News & Media


Spotlight: Hornish in game of hurry up and wait

October 12, 2011, David Caraviello, NASCAR.com

Hornish optimistic he will run for the Nationwide title in '12, but nothing finalized

After five seasons of essentially racing every weekend, Sam Hornish Jr. got a chance to play daddy this year. Although it happened because of an unfortunate turn in his driving career -- Hornish is competing in just a part-time Nationwide Series schedule that will total 13 races -- the former Indianapolis 500 champion made the best of having so much time at home with his two young children.

"I really enjoyed having time to spend with them," Hornish said. "I think, I don't know how they're going to do when I go back full-time racing. But I don't know how I'm going to react any more. I'm spoiled being able to spend a lot of time with them, and still be employed as race car driver ... I know this is a really special point in their lives, and I feel like whatever happened this year was going to be well worth it, even though it was frustrating. If I do get back to racing full time, I'm going to really cherish having this year. Yeah, it wasn't exactly what I wanted at the time, but it sure turned out to be a lot of fun."

"I'm spoiled being able to spend a lot of time with them, and still be employed as race car driver ... I know this is a really special point in their lives, and I feel like whatever happened this year was going to be well worth it."

--SAM HORNISH JR.

Hornish and his wife Crystal have two daughters, 3-year-old Addison and baby Eliza, who celebrates her first birthday in December. Next year, if Hornish gets his wish, the whole family might be hitting the road. The Penske Racing driver is hoping that some strong outings in his limited schedule this season may have helped lay the groundwork for a potential full-time bid for the Nationwide Series championship in 2012.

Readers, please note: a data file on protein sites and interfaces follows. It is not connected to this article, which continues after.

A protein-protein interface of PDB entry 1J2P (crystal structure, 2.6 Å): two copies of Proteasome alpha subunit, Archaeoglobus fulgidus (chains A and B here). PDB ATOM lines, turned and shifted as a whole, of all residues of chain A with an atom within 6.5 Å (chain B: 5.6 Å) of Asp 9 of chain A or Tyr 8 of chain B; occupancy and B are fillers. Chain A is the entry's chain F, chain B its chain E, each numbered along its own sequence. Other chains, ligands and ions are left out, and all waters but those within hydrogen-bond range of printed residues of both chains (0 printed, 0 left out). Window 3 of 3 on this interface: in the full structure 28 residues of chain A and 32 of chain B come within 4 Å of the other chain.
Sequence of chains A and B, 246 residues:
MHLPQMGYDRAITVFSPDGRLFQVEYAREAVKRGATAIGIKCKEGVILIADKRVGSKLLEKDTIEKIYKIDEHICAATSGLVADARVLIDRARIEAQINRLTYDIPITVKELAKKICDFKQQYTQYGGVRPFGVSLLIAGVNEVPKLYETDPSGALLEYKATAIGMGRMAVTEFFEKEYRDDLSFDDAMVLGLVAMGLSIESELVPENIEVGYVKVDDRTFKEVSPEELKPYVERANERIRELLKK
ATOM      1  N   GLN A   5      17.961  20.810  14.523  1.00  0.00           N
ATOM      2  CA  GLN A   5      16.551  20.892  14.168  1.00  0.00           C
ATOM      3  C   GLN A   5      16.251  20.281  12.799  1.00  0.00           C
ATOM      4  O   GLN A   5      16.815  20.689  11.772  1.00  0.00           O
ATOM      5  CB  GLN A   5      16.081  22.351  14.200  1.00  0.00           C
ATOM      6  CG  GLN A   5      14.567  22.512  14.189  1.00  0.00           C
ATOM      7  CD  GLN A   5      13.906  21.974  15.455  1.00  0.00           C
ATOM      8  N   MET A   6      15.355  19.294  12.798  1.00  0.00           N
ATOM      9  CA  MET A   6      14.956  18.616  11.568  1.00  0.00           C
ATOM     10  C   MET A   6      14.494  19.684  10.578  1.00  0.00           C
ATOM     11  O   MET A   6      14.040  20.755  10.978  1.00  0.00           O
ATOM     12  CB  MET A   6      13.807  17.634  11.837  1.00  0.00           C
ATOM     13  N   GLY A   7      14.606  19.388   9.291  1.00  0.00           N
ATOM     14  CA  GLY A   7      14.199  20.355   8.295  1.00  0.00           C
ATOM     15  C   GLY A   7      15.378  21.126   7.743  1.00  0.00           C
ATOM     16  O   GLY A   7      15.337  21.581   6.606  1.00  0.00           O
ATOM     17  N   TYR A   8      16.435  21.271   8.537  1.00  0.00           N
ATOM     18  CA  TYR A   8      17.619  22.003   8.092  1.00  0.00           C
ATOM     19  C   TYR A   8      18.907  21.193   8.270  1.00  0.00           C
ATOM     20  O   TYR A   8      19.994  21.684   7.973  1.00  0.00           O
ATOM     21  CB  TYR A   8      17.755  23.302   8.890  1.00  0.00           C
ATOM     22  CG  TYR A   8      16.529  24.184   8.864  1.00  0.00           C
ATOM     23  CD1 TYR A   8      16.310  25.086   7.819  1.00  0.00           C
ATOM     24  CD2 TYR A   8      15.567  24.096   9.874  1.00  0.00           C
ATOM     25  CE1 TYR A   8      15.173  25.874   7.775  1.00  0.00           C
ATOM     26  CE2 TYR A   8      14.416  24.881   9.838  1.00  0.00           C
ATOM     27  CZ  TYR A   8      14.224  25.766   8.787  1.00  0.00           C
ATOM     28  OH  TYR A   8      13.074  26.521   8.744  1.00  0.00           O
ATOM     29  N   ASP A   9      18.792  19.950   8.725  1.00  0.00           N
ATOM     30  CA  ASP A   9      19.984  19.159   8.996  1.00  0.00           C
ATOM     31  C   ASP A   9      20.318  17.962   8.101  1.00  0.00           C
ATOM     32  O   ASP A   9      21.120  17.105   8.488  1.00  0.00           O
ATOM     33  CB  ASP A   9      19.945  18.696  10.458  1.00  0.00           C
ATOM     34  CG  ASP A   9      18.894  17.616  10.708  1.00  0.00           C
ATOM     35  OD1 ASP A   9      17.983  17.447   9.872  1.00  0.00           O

Getting back into a full-time ride is the immediate goal for Hornish, who endured three trying seasons at the Sprint Cup level before the loss of his car sponsor led to the move toward a limited Nationwide slate. He hasn't been in the car much this year, but when he has, the results have at times been promising -- seventh at Richmond, sixth at Nashville, fifth at Chicagoland. That despite a pit crew that's had some difficulties, to the point where car owner Roger Penske is cobbling together some members of his Sprint Cup crews to work with Hornish in his next scheduled start Friday at Charlotte Motor Speedway.

The goal there is to try for a race win, rather than a top-five finish. It all makes Hornish wonder what he might be capable of in the same kind of equipment over a full Nationwide season.

"I look at running against the guys that we've had to race against on the weekends we've run, the guys who are running for the championship, and I feel like we've been able to be competitive with them, or beat them. And I feel like if I could do that, I'd be capable of running for the championship," he said.